School of Hard Knocks You Gotta
Apart from a steady income and money for a down payment, a lender
will expect you to have a good credit history to qualify for a loan. The big factors
are how much debt, and whether you pay your bills on time. Although most homebuyers
are approved for a loan, for others, qualifying means taking a lesson from the
"school of hard knocks," financially speaking.
Do You Make the Grade?
After receiving your credit report, a lender will typically assign
a credit rating between an 'A' and a 'D.' If you hated getting a 'D' in school,
just wait till you see what it does to the cost of your home loan. Fortunately,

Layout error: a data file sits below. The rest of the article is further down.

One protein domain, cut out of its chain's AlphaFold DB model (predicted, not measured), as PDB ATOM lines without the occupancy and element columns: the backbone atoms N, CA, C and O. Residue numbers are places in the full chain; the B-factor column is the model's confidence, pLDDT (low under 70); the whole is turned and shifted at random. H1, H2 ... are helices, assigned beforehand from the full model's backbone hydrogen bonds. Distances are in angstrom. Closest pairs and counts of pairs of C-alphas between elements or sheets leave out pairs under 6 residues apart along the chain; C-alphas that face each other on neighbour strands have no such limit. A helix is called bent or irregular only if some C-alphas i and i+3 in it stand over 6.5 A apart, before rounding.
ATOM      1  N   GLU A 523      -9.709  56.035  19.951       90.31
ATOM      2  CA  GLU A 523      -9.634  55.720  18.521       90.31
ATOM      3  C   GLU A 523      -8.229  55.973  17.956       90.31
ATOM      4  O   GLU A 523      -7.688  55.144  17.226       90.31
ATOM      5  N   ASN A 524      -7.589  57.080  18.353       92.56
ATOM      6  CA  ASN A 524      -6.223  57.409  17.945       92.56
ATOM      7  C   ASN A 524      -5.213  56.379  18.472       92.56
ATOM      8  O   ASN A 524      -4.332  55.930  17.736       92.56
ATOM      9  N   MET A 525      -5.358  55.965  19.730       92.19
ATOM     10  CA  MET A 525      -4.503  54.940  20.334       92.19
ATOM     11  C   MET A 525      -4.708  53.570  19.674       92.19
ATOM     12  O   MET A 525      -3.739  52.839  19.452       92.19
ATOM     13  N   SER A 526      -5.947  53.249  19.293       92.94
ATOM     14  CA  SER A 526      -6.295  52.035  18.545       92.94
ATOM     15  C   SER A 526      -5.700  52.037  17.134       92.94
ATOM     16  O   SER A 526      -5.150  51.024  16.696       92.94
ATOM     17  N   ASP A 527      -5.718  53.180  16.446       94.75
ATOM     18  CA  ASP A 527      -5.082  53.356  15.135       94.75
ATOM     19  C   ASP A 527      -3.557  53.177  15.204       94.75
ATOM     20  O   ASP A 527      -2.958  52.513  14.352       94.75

you're not stuck with a poor grade forever--homebuyers with a spotty financial
history can generally rehabilitate their credit in a year or two.
You Juggle Your Credit Cards?
Most mortgage companies expect the average
person to have some credit card debt. No harm in that, as long as you pay your
bills on time, right? WRONG, it's a major warning sign if your cards are pushed
to their limits, especially if you have little or no cash in the bank.
What if You Don't HAVE a Credit History?
you're at the other end of the spectrum. You don't use credit cards, or don't
take out loans, so there's nothing to report on your credit report! What's your
grade? Don't worry, you can still document your rent, telephone bills, or utility
payments. If you pay those bills on time, that's something a lender has to consider.
Raising Your Grades
That's just a little homework to prepare
for the School of Financial Hard Knocks. Now how do you raise your grades and
improve your chances of getting a decent loan?
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